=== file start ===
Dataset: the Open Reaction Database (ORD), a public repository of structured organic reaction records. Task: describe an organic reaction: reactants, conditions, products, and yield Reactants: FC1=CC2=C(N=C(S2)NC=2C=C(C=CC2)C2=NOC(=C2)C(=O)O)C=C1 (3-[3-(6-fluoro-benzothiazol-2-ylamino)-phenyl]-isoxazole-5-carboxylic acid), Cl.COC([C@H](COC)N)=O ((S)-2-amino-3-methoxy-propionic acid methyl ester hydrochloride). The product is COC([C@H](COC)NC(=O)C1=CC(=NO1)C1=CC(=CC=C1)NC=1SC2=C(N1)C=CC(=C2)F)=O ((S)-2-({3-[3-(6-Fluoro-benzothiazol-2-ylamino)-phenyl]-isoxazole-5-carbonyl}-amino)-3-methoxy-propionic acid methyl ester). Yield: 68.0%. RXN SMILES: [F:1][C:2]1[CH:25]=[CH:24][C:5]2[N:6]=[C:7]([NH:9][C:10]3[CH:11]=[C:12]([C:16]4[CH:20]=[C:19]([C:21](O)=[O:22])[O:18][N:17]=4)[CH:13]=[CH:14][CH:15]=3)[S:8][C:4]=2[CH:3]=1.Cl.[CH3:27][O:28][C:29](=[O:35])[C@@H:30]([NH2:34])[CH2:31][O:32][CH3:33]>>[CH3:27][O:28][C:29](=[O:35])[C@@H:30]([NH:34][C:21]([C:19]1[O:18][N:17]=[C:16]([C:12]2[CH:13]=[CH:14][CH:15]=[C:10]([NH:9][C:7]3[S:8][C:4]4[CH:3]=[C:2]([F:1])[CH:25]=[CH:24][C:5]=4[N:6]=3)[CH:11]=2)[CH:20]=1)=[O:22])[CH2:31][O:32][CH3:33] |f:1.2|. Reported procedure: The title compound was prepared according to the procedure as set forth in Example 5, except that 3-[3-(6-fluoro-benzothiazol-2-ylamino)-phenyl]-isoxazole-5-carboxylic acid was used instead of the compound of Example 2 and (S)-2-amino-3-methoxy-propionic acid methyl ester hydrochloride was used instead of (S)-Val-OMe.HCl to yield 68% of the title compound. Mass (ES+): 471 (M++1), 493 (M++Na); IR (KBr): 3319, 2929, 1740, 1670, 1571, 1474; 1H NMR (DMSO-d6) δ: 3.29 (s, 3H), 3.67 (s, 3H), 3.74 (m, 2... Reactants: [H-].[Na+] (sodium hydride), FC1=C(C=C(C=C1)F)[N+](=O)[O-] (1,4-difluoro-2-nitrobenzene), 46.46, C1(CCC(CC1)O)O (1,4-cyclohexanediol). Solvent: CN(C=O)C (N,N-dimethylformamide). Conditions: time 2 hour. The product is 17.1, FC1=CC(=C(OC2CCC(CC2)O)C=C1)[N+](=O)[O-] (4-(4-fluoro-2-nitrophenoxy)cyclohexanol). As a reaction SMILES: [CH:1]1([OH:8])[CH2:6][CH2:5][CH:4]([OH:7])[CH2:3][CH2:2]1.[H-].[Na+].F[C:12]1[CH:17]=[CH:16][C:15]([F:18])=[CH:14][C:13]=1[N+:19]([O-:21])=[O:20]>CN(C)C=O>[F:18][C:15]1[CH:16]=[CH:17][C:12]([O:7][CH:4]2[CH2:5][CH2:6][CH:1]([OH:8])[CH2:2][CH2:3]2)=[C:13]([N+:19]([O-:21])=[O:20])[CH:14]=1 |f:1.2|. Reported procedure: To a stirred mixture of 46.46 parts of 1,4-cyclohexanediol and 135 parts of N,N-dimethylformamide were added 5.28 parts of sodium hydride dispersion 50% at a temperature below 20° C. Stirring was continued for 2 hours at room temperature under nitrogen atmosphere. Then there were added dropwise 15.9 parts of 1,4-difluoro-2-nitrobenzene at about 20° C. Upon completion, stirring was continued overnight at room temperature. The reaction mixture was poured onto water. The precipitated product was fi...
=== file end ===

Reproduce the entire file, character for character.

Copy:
Dataset: the Open Reaction Database (ORD), a public repository of structured organic reaction records. Task: describe an organic reaction: reactants, conditions, products, and yield Reactants: FC1=CC2=C(N=C(S2)NC=2C=C(C=CC2)C2=NOC(=C2)C(=O)O)C=C1 (3-[3-(6-fluoro-benzothiazol-2-ylamino)-phenyl]-isoxazole-5-carboxylic acid), Cl.COC([C@H](COC)N)=O ((S)-2-amino-3-methoxy-propionic acid methyl ester hydrochloride). The product is COC([C@H](COC)NC(=O)C1=CC(=NO1)C1=CC(=CC=C1)NC=1SC2=C(N1)C=CC(=C2)F)=O ((S)-2-({3-[3-(6-Fluoro-benzothiazol-2-ylamino)-phenyl]-isoxazole-5-carbonyl}-amino)-3-methoxy-propionic acid methyl ester). Yield: 68.0%. RXN SMILES: [F:1][C:2]1[CH:25]=[CH:24][C:5]2[N:6]=[C:7]([NH:9][C:10]3[CH:11]=[C:12]([C:16]4[CH:20]=[C:19]([C:21](O)=[O:22])[O:18][N:17]=4)[CH:13]=[CH:14][CH:15]=3)[S:8][C:4]=2[CH:3]=1.Cl.[CH3:27][O:28][C:29](=[O:35])[C@@H:30]([NH2:34])[CH2:31][O:32][CH3:33]>>[CH3:27][O:28][C:29](=[O:35])[C@@H:30]([NH:34][C:21]([C:19]1[O:18][N:17]=[C:16]([C:12]2[CH:13]=[CH:14][CH:15]=[C:10]([NH:9][C:7]3[S:8][C:4]4[CH:3]=[C:2]([F:1])[CH:25]=[CH:24][C:5]=4[N:6]=3)[CH:11]=2)[CH:20]=1)=[O:22])[CH2:31][O:32][CH3:33] |f:1.2|. Reported procedure: The title compound was prepared according to the procedure as set forth in Example 5, except that 3-[3-(6-fluoro-benzothiazol-2-ylamino)-phenyl]-isoxazole-5-carboxylic acid was used instead of the compound of Example 2 and (S)-2-amino-3-methoxy-propionic acid methyl ester hydrochloride was used instead of (S)-Val-OMe.HCl to yield 68% of the title compound. Mass (ES+): 471 (M++1), 493 (M++Na); IR (KBr): 3319, 2929, 1740, 1670, 1571, 1474; 1H NMR (DMSO-d6) δ: 3.29 (s, 3H), 3.67 (s, 3H), 3.74 (m, 2... Reactants: [H-].[Na+] (sodium hydride), FC1=C(C=C(C=C1)F)[N+](=O)[O-] (1,4-difluoro-2-nitrobenzene), 46.46, C1(CCC(CC1)O)O (1,4-cyclohexanediol). Solvent: CN(C=O)C (N,N-dimethylformamide). Conditions: time 2 hour. The product is 17.1, FC1=CC(=C(OC2CCC(CC2)O)C=C1)[N+](=O)[O-] (4-(4-fluoro-2-nitrophenoxy)cyclohexanol). As a reaction SMILES: [CH:1]1([OH:8])[CH2:6][CH2:5][CH:4]([OH:7])[CH2:3][CH2:2]1.[H-].[Na+].F[C:12]1[CH:17]=[CH:16][C:15]([F:18])=[CH:14][C:13]=1[N+:19]([O-:21])=[O:20]>CN(C)C=O>[F:18][C:15]1[CH:16]=[CH:17][C:12]([O:7][CH:4]2[CH2:5][CH2:6][CH:1]([OH:8])[CH2:2][CH2:3]2)=[C:13]([N+:19]([O-:21])=[O:20])[CH:14]=1 |f:1.2|. Reported procedure: To a stirred mixture of 46.46 parts of 1,4-cyclohexanediol and 135 parts of N,N-dimethylformamide were added 5.28 parts of sodium hydride dispersion 50% at a temperature below 20° C. Stirring was continued for 2 hours at room temperature under nitrogen atmosphere. Then there were added dropwise 15.9 parts of 1,4-difluoro-2-nitrobenzene at about 20° C. Upon completion, stirring was continued overnight at room temperature. The reaction mixture was poured onto water. The precipitated product was fi...